Washington state Attorney General Bob Ferguson is working with state legislators on an important proposal to help sustain the state's local news outlets.
The nation’s founders recognized that access to news and information was crucial to ensuring a robust republic with an engaged citizenry. To ensure that citizens, including those not privileged or affluent, could keep tabs on their government, they took two crucial steps. First, they established the First Amendment to the U.S. Constitution as part of the Bill of Rights. Among the five freedoms embedded in the First Amendment is the right to free speech and free press.
New data on where Americans get their news adds context to the debate in Congress over whether to help local news outlets get fair compensation...
California’s new policy to place graduating journalism students in news deserts is an outstanding idea that Washington and other states should emulate.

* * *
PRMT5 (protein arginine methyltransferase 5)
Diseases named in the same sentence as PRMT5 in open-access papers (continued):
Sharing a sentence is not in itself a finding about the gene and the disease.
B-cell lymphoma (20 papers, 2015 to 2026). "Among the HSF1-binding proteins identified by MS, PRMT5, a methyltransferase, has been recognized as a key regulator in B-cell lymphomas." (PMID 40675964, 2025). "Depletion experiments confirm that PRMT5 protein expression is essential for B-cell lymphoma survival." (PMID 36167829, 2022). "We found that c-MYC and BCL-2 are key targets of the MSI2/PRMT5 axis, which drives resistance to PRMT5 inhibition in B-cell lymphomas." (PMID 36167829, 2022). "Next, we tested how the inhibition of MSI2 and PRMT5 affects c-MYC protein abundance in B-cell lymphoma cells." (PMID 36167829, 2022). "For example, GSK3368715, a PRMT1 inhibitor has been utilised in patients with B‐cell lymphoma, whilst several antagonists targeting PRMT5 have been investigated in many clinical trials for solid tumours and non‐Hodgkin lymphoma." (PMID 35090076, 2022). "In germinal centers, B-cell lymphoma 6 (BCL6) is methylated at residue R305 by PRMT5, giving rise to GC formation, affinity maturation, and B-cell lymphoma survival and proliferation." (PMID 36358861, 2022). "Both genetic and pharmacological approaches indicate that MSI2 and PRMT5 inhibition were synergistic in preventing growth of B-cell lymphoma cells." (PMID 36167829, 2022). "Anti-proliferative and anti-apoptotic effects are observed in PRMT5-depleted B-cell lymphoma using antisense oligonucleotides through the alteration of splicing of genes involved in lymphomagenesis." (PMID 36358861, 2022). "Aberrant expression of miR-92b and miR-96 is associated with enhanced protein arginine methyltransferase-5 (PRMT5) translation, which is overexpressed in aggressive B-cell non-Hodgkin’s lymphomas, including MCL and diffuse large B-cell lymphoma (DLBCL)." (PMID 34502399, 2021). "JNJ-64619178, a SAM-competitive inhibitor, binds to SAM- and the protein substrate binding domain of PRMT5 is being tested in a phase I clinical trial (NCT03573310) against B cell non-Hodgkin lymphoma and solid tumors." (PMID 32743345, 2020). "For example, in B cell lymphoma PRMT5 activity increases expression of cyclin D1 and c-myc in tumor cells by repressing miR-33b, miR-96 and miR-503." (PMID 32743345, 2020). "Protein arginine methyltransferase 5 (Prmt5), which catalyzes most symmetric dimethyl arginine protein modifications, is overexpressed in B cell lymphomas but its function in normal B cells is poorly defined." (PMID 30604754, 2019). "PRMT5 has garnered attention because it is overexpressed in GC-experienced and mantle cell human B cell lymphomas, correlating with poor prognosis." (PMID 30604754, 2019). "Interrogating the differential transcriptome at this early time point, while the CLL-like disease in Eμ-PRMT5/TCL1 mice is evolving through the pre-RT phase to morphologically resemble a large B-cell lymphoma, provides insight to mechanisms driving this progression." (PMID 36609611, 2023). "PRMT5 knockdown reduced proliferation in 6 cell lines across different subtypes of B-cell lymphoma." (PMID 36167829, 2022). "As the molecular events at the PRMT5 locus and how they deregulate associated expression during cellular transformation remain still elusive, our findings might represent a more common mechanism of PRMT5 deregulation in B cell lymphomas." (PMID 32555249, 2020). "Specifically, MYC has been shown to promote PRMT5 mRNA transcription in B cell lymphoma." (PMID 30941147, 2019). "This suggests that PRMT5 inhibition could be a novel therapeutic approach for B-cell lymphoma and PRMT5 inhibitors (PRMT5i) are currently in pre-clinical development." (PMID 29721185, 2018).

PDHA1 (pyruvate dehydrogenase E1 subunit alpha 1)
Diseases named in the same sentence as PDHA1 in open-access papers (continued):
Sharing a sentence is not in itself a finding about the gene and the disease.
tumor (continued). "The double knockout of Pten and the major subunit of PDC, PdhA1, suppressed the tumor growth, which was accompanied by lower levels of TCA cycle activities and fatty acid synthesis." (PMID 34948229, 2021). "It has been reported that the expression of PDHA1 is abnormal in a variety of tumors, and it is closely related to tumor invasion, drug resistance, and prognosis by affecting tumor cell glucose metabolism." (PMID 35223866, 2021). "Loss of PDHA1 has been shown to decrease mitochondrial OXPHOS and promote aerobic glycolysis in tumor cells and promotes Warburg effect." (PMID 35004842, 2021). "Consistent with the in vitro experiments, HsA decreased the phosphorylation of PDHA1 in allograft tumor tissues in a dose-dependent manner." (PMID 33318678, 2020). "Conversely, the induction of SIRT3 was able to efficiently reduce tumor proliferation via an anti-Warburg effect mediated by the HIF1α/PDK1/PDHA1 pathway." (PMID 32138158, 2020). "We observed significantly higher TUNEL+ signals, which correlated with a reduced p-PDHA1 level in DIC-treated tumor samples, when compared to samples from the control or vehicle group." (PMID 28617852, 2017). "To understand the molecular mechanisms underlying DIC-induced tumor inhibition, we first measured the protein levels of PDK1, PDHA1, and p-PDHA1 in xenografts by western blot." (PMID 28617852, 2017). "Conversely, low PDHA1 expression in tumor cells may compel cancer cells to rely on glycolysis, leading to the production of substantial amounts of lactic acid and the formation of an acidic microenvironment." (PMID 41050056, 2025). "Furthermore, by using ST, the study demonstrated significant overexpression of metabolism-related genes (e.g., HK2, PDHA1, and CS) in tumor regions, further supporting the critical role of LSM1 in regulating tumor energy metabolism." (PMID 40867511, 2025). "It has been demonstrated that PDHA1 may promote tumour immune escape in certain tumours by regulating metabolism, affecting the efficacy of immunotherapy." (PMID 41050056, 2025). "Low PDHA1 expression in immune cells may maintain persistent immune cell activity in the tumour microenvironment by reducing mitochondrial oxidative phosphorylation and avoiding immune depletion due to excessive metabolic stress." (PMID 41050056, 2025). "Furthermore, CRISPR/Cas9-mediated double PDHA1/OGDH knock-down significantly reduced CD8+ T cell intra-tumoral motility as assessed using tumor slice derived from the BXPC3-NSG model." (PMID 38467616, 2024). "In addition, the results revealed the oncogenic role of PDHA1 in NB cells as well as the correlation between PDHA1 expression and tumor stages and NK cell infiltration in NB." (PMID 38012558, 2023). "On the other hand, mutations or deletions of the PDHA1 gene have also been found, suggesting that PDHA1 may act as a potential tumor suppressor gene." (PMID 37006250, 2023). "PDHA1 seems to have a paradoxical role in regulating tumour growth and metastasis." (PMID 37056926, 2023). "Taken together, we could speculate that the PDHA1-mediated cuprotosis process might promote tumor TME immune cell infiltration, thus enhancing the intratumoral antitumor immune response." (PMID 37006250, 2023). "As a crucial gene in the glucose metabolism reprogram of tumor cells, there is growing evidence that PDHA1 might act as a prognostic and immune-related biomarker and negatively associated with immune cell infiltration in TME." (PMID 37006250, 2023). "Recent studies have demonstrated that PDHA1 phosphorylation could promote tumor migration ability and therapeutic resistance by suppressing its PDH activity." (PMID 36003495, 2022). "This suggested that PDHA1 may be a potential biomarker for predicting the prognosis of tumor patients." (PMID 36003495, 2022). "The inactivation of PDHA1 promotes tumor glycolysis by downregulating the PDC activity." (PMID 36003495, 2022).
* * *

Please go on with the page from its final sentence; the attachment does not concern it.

Callous public ownership and an insatiable thirst for profits damaged a once proud news empire.
Trust in institutions has been on a half-century-long decline, with one significant exception: local news media.
President Joe Biden should help save local news outlets as part of his ardent defense of democracy.
It's time for the state's Congressional delegation to support the Journalism Competition and Preservation Act.
A definitive story on Gannett's layoffs, The New York Times dishes on The Washington Post and a path forward for saving local news.
Journalists simply can't allow themselves to be megaphones or stenographers. They have to be dedicated truth-tellers
The Journalism Competition and Preservation Act would allow smaller publishers to collectively negotiate compensation with large online platforms.